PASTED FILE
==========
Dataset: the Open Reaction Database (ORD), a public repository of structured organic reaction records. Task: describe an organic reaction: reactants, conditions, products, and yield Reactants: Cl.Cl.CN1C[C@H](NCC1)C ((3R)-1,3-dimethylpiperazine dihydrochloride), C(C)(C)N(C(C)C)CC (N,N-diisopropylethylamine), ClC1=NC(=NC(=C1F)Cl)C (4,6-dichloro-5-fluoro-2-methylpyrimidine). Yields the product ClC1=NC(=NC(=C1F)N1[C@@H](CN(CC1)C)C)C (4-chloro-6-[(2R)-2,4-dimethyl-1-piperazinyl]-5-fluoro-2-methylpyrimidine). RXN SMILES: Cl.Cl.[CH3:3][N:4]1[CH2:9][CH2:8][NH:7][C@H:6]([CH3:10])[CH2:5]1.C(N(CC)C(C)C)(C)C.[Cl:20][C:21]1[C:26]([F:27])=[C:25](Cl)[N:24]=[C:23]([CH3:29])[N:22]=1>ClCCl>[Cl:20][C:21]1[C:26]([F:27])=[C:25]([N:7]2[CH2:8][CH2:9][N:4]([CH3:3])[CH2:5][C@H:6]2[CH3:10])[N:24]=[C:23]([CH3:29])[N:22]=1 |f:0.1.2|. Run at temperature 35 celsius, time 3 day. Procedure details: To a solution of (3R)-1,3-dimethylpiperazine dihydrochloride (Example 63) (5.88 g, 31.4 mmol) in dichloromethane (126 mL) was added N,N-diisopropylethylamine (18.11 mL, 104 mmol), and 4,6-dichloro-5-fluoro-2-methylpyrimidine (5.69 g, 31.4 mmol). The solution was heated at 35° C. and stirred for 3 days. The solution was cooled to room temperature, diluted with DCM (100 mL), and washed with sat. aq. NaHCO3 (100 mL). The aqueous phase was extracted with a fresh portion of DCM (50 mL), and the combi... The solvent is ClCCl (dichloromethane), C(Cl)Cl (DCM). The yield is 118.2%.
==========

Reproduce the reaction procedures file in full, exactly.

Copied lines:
Dataset: the Open Reaction Database (ORD), a public repository of structured organic reaction records. Task: describe an organic reaction: reactants, conditions, products, and yield Reactants: Cl.Cl.CN1C[C@H](NCC1)C ((3R)-1,3-dimethylpiperazine dihydrochloride), C(C)(C)N(C(C)C)CC (N,N-diisopropylethylamine), ClC1=NC(=NC(=C1F)Cl)C (4,6-dichloro-5-fluoro-2-methylpyrimidine). Yields the product ClC1=NC(=NC(=C1F)N1[C@@H](CN(CC1)C)C)C (4-chloro-6-[(2R)-2,4-dimethyl-1-piperazinyl]-5-fluoro-2-methylpyrimidine). RXN SMILES: Cl.Cl.[CH3:3][N:4]1[CH2:9][CH2:8][NH:7][C@H:6]([CH3:10])[CH2:5]1.C(N(CC)C(C)C)(C)C.[Cl:20][C:21]1[C:26]([F:27])=[C:25](Cl)[N:24]=[C:23]([CH3:29])[N:22]=1>ClCCl>[Cl:20][C:21]1[C:26]([F:27])=[C:25]([N:7]2[CH2:8][CH2:9][N:4]([CH3:3])[CH2:5][C@H:6]2[CH3:10])[N:24]=[C:23]([CH3:29])[N:22]=1 |f:0.1.2|. Run at temperature 35 celsius, time 3 day. Procedure details: To a solution of (3R)-1,3-dimethylpiperazine dihydrochloride (Example 63) (5.88 g, 31.4 mmol) in dichloromethane (126 mL) was added N,N-diisopropylethylamine (18.11 mL, 104 mmol), and 4,6-dichloro-5-fluoro-2-methylpyrimidine (5.69 g, 31.4 mmol). The solution was heated at 35° C. and stirred for 3 days. The solution was cooled to room temperature, diluted with DCM (100 mL), and washed with sat. aq. NaHCO3 (100 mL). The aqueous phase was extracted with a fresh portion of DCM (50 mL), and the combi... The solvent is ClCCl (dichloromethane), C(Cl)Cl (DCM). The yield is 118.2%.